Oakland A's Front Office Q&A: Billy Owens, P1

It is the start of what figures to be a very busy off-season for the Oakland A's. One of the people who will be instrumental in the A's off-season decision-making is Vice President of Player Personnel Billy Owens. We caught-up with Owens on Wednesday and covered a variety of topics. In this half of the conversation, we talked AFL, the recent coaching changes, first base, Jemile Weeks & more...

OaklandClubhouse: It's only two games into the Arizona Fall League season, but it looks like Grant Green and Michael Choice are off to good starts at the plate. What are your thoughts on their overall development and what are you hoping that they accomplish over the next month or so?

Billy Owens: Obviously Grant Green had a tremendous season in 2010 in the California League. He hit .320 with 20 homeruns. This year in the Texas League, he hit .290-plus and made the transition to the outfield. He is a very natural hitter. He easily uses the whole diamond. There is definitely some power in there. With Grant, it's just about staying consistent, having good at-bats. There is no question in my mind that he can definitely make that leap to the big leagues in the next couple of years and be somebody that hits as well as he is portrayed to.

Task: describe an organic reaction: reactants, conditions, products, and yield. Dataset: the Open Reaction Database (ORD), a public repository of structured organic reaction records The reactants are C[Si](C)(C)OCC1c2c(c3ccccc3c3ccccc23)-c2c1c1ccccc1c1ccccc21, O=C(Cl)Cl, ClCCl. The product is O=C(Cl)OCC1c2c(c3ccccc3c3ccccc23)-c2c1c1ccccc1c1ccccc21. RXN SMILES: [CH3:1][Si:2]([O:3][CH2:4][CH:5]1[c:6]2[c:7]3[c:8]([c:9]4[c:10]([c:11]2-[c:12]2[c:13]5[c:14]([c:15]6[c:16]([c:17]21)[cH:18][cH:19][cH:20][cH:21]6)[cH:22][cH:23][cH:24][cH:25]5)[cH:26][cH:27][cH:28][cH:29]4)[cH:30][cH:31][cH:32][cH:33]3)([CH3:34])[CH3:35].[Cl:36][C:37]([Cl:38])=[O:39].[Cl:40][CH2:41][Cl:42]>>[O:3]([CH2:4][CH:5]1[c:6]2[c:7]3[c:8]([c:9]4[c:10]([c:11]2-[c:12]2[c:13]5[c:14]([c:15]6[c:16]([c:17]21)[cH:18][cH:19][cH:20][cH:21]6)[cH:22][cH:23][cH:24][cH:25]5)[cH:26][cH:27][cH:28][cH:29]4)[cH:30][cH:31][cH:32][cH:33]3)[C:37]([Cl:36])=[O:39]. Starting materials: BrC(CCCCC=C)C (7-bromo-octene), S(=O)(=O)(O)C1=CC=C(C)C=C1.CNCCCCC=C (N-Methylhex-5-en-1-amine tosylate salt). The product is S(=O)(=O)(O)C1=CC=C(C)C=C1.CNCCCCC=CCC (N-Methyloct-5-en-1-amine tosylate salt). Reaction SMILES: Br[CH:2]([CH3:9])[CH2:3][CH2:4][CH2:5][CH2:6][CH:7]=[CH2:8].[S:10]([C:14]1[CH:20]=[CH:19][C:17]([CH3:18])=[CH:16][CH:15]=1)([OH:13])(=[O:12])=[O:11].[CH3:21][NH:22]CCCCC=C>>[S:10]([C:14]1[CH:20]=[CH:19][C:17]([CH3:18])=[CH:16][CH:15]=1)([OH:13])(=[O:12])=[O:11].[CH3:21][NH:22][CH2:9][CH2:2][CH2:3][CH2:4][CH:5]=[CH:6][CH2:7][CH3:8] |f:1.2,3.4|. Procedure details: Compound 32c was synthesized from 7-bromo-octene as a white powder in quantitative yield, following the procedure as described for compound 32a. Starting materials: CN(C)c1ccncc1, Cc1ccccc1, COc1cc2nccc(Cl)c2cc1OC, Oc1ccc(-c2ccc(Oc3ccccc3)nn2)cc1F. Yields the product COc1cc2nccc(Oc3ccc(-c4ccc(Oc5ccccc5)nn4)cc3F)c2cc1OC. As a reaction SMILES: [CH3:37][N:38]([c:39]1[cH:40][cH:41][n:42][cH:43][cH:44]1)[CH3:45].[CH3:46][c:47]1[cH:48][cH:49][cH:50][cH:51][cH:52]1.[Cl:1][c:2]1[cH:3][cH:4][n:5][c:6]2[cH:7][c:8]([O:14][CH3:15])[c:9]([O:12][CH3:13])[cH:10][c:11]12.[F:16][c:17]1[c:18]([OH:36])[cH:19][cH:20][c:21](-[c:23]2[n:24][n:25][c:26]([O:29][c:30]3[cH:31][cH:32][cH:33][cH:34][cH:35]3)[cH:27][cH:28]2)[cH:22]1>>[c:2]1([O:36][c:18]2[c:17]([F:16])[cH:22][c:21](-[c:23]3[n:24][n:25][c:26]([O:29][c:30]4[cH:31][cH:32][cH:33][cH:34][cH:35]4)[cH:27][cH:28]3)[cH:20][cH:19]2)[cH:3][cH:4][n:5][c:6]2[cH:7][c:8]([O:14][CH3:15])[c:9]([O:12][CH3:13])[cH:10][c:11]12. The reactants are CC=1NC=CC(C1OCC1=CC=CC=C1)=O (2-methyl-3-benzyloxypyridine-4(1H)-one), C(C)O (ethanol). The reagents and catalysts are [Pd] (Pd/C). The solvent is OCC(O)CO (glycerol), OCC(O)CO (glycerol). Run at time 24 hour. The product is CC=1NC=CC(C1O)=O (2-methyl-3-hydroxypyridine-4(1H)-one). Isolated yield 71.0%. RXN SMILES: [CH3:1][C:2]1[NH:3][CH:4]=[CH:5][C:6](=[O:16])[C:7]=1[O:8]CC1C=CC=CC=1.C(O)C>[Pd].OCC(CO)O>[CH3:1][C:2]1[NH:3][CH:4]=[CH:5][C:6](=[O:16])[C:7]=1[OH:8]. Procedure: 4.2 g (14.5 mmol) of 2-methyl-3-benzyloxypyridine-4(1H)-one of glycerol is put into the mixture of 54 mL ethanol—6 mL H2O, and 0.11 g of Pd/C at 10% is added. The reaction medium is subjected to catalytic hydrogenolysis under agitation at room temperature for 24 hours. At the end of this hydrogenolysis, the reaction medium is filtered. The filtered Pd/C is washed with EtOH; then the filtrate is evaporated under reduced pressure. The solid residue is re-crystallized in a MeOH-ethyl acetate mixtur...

Michael Choice, he's exciting. Every time he hits, his bat is a blur through the ‘zone. It's exciting to watch him. Anytime he swings the bat, the outcome could be a ball 500 feet, it can be a ball that's fouled straight back, he could just miss a ball, but you are on the edge of your seat because of the power and the quickness and the mesmerizing bat speed through the ‘zone that he exudes is just pretty remarkable.

Beyond that, Grant and Michael are both tremendous kids. Very hard workers. We call them "coach killers" because basically they are always grabbing a coach to get some sort of early work or stay afterwards and are always working on their games.